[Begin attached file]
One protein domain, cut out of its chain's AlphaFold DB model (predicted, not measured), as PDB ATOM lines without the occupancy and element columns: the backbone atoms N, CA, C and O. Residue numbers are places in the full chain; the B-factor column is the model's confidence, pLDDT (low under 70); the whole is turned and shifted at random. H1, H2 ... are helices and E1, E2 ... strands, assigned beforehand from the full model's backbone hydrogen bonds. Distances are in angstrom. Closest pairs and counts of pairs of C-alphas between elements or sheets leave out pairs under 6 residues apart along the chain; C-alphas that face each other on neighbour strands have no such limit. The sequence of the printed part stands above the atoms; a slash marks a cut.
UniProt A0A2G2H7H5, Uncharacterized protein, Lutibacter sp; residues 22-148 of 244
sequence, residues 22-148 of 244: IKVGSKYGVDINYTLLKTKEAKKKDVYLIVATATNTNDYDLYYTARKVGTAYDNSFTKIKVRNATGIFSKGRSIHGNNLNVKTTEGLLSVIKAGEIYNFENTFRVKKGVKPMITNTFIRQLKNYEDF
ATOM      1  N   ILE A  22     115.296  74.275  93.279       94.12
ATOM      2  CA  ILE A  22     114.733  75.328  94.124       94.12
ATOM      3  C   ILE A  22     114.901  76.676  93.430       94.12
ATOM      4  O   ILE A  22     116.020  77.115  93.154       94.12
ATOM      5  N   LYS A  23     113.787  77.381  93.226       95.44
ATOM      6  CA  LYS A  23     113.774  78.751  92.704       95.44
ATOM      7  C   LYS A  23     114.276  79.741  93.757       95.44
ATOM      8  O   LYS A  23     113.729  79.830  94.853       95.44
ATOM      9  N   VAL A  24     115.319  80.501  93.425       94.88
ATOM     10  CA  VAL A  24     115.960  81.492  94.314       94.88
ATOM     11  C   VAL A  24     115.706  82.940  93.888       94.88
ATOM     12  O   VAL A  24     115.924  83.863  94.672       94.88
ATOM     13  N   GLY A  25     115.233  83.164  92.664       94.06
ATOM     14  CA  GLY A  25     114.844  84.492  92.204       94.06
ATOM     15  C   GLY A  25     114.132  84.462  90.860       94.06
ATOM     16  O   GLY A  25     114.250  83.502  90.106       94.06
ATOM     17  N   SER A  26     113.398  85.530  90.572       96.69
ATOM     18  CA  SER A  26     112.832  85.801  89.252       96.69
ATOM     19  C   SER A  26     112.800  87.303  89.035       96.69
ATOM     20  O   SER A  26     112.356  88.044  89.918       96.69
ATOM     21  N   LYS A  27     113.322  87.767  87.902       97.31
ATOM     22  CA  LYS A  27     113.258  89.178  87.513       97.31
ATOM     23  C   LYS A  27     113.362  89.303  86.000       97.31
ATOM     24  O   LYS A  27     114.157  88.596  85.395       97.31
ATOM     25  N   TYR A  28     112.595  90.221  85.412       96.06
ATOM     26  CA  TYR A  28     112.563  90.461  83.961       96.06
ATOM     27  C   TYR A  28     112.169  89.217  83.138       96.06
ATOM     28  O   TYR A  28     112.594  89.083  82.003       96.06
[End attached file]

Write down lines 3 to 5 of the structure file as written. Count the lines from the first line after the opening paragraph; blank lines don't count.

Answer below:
ATOM      1  N   ILE A  22     115.296  74.275  93.279       94.12
ATOM      2  CA  ILE A  22     114.733  75.328  94.124       94.12
ATOM      3  C   ILE A  22     114.901  76.676  93.430       94.12